At the moment, designer jeans are such big business that Bloomingdale's has created a department called "Pure Jeanius," and similar departments have opened in stores across the country.
"It's the label cachet and the chance for customers to get a designer label at a fairly reasonable price," says Kal Ruttenstein, fashion director of Bloomingdale's. Ruttenstein isn't sure precisely when the jeans "took off," but he figures it was right after he returned from seeing the new collections in Paris in November. "And it all happened so fast we didn't know what hit us," he says. He's convinced that status jeans will be around for a while, but wouldn't hazard a guess as to how long.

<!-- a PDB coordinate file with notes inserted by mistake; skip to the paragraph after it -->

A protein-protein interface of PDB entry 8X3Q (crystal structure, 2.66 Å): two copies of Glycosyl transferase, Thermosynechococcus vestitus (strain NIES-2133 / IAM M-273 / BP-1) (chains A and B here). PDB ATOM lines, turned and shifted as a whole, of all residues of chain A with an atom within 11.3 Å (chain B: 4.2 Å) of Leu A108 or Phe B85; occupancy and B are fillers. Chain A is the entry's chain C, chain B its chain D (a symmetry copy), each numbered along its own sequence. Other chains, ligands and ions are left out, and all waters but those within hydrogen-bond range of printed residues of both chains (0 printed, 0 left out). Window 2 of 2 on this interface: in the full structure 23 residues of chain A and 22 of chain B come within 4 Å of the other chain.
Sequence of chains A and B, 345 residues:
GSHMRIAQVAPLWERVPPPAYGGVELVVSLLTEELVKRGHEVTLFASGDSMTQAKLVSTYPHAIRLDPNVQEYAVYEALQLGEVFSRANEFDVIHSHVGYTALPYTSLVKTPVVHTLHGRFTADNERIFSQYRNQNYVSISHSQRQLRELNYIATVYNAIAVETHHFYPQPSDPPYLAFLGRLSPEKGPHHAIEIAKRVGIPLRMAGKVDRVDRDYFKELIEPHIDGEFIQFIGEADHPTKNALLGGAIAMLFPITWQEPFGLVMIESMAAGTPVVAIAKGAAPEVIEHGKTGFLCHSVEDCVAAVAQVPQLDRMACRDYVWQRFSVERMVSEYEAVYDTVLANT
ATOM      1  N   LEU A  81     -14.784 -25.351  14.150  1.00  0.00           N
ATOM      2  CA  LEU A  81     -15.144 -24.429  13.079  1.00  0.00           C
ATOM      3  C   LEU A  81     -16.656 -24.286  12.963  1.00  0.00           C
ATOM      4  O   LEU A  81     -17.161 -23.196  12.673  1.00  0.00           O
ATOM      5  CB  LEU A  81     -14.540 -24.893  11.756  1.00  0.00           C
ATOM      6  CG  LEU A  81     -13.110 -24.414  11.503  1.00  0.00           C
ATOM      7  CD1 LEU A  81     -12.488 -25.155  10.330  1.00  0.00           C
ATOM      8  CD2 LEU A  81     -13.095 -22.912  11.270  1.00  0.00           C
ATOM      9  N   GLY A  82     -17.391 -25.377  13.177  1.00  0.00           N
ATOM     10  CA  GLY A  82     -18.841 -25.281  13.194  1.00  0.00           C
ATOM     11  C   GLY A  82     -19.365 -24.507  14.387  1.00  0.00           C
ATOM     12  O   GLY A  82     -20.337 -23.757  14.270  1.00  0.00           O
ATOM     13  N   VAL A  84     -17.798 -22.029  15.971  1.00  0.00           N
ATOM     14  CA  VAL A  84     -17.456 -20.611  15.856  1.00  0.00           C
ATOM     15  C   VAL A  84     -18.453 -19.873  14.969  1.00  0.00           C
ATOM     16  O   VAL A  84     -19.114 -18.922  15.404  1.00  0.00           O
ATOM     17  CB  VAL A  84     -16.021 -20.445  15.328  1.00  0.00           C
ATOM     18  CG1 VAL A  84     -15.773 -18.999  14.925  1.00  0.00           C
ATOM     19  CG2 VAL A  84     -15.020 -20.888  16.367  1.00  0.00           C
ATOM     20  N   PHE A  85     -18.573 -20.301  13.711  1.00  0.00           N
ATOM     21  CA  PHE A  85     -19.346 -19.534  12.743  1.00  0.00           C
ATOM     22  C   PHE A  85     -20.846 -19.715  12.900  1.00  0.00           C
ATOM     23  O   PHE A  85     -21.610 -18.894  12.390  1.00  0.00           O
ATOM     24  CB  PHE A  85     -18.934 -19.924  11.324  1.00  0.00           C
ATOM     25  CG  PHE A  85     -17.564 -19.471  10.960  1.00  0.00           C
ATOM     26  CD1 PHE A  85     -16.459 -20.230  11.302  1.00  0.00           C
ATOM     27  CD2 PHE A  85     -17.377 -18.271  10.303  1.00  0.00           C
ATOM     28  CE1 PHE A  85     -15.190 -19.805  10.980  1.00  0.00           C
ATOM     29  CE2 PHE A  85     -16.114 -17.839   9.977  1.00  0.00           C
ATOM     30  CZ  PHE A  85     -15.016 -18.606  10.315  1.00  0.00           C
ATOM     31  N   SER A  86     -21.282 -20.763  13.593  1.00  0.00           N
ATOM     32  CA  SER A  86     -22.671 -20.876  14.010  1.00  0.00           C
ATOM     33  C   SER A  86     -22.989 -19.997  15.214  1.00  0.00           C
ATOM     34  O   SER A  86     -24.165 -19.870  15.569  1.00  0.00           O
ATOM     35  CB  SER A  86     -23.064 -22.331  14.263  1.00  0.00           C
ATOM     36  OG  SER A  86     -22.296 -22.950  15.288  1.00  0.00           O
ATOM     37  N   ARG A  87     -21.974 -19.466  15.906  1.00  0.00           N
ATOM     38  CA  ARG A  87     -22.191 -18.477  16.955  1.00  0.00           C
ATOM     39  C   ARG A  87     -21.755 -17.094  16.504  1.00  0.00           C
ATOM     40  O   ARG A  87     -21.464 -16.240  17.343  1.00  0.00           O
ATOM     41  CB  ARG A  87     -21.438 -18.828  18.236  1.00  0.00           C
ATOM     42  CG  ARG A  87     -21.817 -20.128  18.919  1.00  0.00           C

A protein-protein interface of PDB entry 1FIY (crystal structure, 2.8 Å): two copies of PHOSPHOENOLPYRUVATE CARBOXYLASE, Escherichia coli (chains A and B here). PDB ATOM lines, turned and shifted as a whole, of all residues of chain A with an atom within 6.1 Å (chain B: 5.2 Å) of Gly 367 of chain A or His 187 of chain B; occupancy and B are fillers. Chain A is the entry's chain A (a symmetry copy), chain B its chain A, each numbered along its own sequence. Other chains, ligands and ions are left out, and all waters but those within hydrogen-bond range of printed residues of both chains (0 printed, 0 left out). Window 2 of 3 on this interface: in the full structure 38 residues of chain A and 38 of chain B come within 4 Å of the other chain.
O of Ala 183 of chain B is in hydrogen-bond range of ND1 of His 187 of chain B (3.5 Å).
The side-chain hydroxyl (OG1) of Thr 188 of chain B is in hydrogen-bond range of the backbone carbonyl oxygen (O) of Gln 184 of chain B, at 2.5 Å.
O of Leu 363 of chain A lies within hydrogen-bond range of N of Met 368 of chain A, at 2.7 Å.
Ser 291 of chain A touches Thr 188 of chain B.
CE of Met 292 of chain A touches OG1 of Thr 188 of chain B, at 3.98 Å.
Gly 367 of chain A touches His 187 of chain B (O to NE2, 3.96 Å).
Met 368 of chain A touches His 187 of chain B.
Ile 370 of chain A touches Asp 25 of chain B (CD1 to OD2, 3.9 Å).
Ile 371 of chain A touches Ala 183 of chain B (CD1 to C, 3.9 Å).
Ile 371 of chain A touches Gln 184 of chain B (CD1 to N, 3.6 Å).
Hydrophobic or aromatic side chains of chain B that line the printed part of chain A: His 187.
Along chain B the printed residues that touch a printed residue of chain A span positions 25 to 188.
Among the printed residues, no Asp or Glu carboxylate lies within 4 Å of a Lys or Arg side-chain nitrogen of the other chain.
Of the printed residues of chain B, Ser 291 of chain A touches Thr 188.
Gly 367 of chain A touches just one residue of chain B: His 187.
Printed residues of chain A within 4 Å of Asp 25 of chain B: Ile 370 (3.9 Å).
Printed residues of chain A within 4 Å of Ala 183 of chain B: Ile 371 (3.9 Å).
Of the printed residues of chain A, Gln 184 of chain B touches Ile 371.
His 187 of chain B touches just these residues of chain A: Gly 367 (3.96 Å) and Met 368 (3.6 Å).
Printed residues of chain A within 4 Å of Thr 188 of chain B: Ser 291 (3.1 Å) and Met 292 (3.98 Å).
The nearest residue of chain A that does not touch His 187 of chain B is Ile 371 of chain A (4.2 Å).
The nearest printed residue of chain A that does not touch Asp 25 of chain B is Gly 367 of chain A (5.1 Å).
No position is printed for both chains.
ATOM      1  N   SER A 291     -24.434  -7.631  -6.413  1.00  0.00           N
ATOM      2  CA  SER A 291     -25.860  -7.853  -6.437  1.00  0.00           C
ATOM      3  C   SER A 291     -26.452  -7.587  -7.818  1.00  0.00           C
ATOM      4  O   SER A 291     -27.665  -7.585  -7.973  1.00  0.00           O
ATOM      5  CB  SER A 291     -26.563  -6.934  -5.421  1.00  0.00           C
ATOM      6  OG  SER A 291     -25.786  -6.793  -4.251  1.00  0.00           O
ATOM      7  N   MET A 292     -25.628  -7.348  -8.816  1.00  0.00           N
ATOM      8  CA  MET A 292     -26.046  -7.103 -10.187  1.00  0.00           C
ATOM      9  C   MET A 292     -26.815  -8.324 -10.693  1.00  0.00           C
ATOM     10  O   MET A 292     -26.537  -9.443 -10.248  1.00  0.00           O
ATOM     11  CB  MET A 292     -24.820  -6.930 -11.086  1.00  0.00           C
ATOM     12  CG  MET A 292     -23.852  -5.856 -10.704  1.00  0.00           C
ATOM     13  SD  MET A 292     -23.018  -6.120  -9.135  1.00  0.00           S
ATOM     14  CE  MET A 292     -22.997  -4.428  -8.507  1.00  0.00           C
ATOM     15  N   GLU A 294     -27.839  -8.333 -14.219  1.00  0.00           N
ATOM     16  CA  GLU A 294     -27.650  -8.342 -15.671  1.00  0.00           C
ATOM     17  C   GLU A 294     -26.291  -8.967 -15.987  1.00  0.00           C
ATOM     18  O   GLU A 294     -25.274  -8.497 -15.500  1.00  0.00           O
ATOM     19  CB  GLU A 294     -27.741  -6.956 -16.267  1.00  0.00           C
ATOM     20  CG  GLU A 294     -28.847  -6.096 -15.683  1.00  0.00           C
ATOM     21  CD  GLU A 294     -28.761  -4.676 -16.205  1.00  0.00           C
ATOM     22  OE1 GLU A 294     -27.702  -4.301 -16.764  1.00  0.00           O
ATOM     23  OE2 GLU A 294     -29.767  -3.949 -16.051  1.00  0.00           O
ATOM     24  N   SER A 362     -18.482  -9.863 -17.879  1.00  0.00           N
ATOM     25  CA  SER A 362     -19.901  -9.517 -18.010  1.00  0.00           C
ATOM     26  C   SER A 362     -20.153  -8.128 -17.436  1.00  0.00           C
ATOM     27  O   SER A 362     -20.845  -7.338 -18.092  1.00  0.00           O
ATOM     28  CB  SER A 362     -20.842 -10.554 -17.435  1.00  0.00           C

Women of all ages are buying the jeans. The more conservative are sticking to the 17-and 18-inch variety (measured at the hem), while the more avant garde, and particularly the younger customers, prefer the narrower versions. There are also totally skintight, stretchy Lycra jeans a la "Grease" now being made by DBA of California and Giorgia Sant' Angelo.
Men are buying fewer than women, but they have had less of a hance: fewer varieties are available to them. Cacharel is currently the frontrunner with his straight-leg jeans. The Beene cut is more full. Izod has just gotten on the bandwagon and will have their jeans at Garfinckel's shortly. Calvin Klein will add jeans for men in February.